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State tax refund debit card data exposed to hackers

Computer_hackerThe convergence of taxes and technology continues to run into trouble.

The latest issue is personal information of around 6,000 Louisiana taxpayers and another 7,000 or so in Connecticut.

Those estimated 13,000 individuals in the two states received their state income tax refunds via prepaid debit cards issued by the United States' biggest bank, JPMorgan Chase.

The card data, including taxpayer names, addresses, birth dates and Social Security numbers, could now be in the hands of hackers.

That security breach involving tax refunds is more than enough to make 13,000 this week's By the Numbers figure.

More than tax refunds: The total number of hacked accounts is even larger.

Around 465,000 prepaid cards nationwide were hacked, including folks who received other government payments such as child support and unemployment benefits via plastic.

So hacked taxpayer debit refund cards beyond Louisiana and Connecticut could come to light.

Delayed notification: Knowing that your personal data could be used by criminals is bad enough. But then discovering that they've had your info for months is worse.

That's right. The hacking apparently happened months ago, but Chase didn't notify the government offices or affected individuals until last week.

State Revenue Secretary Tim Barfield is among those who are curious as to why the delay.

"My question was 'Why are you just telling us this now?'" Barfield said of his conversation with the bankcard issuer on Dec. 4. "They indicated they'd been working on it with law enforcement, [but] I don't really have a clear answer on why they delayed."

Chase officials say there is no evidence that cardholders' information related to the preloaded cards was used improperly.

The hacked info came from cardholders who between July and September registered their debit cards online. Taxpayers who registered their cards by phone rather the Internet are not affected.

Chase officials believe the hacked data from the affected accounts is too limited to result in identity theft. That said, Chase has decided to make free credit monitoring available to impacted cardholders for a year.

The bank also is reportedly in the process of establishing a telephone hotline so cardholders can contact Chase directly to see if there is any problem with their accounts. The Connecticut Department of Revenue Services (DRS) also plans to provide its taxpayers with updates via the state tax website.

And if there are any losses to government issued cards, state officials say they will hold Chase responsible for making it up to the debit card holders.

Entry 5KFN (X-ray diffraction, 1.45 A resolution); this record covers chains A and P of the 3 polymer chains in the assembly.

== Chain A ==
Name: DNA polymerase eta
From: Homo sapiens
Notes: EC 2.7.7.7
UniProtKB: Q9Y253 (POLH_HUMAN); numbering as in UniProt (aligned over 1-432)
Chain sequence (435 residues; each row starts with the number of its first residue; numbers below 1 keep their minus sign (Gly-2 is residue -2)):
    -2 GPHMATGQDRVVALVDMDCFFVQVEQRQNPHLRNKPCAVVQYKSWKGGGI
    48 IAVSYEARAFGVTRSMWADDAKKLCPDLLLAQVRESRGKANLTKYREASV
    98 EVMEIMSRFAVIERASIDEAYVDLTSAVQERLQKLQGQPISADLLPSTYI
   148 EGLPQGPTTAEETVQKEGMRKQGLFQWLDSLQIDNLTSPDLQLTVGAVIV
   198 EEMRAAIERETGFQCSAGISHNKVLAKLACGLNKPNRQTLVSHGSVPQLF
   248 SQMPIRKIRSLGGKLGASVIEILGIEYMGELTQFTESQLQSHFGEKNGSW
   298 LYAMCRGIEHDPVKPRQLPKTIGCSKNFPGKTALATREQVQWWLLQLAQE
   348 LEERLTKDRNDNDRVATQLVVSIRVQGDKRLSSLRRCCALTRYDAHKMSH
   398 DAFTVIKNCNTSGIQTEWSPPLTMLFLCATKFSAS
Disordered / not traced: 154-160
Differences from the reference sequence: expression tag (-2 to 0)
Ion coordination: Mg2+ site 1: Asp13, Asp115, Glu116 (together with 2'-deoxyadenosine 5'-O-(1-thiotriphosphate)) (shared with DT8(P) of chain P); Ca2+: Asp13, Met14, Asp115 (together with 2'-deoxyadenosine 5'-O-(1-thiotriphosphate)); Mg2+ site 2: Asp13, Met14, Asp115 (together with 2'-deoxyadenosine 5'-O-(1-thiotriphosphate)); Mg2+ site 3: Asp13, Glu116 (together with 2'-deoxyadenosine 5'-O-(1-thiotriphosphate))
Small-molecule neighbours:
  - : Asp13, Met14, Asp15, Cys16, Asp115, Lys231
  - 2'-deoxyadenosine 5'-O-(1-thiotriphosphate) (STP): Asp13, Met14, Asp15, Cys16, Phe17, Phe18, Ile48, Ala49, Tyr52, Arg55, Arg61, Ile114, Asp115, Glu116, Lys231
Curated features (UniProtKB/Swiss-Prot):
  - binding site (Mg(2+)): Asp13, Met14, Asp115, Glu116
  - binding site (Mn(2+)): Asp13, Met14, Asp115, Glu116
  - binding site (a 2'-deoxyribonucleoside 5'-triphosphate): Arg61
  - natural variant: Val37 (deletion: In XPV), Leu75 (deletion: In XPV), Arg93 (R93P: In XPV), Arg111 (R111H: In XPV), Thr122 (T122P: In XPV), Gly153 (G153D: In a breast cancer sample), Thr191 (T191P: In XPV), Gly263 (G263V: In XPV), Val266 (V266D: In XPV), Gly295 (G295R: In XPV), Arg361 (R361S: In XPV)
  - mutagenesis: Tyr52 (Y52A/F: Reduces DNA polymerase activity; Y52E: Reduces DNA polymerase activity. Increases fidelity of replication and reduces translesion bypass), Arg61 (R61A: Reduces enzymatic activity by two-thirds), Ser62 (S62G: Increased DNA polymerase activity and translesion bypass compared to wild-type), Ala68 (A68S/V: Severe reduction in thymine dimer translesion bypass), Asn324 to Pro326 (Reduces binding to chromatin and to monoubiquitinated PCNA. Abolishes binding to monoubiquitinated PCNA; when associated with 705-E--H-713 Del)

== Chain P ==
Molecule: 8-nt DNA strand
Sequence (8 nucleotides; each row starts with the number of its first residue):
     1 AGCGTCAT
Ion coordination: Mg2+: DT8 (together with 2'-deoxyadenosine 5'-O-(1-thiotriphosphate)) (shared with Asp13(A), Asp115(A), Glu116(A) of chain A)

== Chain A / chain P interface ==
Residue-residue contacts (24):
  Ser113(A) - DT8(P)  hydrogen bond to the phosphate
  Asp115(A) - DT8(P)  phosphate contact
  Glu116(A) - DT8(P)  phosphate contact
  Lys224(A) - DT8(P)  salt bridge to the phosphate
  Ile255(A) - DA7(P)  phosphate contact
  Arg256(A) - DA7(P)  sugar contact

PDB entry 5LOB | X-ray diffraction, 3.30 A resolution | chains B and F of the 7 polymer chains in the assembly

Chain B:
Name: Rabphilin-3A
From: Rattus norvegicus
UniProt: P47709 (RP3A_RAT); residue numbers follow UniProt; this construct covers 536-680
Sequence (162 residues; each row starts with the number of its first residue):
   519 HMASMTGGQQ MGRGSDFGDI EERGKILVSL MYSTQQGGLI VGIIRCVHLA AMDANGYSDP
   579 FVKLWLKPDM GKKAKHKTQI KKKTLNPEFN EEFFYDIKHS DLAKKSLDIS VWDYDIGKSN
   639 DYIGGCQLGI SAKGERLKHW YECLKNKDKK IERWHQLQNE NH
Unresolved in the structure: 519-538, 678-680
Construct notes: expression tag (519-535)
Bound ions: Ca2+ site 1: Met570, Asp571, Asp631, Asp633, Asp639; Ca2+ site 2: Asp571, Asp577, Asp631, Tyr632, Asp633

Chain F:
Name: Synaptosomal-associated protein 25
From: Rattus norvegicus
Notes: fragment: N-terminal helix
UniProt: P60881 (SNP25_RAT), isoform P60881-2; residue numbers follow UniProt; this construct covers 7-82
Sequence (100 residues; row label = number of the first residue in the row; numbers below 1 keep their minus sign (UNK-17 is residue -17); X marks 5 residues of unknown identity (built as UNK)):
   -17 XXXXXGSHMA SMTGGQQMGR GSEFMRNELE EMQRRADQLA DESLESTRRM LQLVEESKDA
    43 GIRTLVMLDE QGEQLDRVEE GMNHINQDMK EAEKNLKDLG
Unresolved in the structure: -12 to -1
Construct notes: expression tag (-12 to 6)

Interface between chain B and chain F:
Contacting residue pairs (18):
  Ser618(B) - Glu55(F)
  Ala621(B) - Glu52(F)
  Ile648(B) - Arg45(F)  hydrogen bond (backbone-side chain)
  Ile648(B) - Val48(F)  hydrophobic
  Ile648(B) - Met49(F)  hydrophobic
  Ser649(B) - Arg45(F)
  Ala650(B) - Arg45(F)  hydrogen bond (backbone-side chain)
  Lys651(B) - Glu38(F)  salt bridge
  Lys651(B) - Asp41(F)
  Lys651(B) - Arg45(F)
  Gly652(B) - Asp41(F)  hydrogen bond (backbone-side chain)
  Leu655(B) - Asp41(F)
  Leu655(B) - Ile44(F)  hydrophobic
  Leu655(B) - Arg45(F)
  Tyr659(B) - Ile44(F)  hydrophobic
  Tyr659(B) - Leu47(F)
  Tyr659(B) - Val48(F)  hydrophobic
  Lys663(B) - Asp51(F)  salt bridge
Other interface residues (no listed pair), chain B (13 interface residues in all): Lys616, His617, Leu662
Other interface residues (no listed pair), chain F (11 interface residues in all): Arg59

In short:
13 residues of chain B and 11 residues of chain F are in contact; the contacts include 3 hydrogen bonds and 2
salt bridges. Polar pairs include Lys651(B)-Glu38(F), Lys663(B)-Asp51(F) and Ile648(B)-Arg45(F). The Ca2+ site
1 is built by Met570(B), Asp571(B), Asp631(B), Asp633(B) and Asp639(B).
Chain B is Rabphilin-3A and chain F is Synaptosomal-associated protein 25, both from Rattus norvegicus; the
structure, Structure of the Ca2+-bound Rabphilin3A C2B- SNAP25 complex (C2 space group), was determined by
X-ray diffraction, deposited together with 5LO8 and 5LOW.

More potential problems: As more of us rely on electronic transactions, the threat of hacking and subsequent identity theft also grows.

And the tax world will continue to be possible target when it comes to e-payments. While the Internal Revenue Service's foray into refunds via plastic failed, more states are turning to debit cards to issue state tax refunds.

In addition to Connecticut and Louisiana, tax refunds via debit card also are issued by Alabama, Georgia, New York, Missouri, Oklahoma, South Carolina and Virginia. Ohio is considering debit card for tax refunds for the 2014 tax season.

In some cases, the state tax departments give taxpayers the choice of getting refunds via plastic or paper. Others, however, issue refunds via debit card only.

The reasons, say state officials, is money. Many of the debit card recipients don't have back accounts into which refunds can be directly deposited. It's cheaper to issue them the cards, say state treasurers, than to print and mail paper refund checks.

Still, hacking and other security breaches are why many are leery of debit cards and other electronic financial transactions.

And while many of the affected taxpayers aren't the high-rollers that politicians tend to listen to, I suspect that lawmakers will want some assurances from their tax offices and the partnering financial institutions about how to make this process safer.

Connecticut DRS Commissioner Kevin Sullivan is already on the case.

While the affected taxpayers is roughly just 2 percent of the 360,000 total state-payment cards issued so far, Sullivan said he plans to work with state Treasurer Denise Nappier's office to "evaluate JPMorgan's future as a vendor, our remedies under the contract and the future security of income tax refund debit cards."

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I worked in Louisiana from 2010 to 2011 and filed taxes there. I was horrified to find that my refund was issued on a Chase debit card, thus (as Brian Huber pointed out) forcing me have an "account" at a bank I would not want to do business with. In effect, the state of Louisiana handed my personal information to Chase without my authorization. The state and a private business should not engage in this type of collusion.

Brian Huber

No wonder I have so much difficulty ascertaining currency inflation by the Federal Reserve. Money in circulation has been replaced with “preloaded” plastic cards that are only used for spending after they are “registered.” Compounding the problem is that people are forced to have “accounts” for this so-called money at the biggest bank in the nation.

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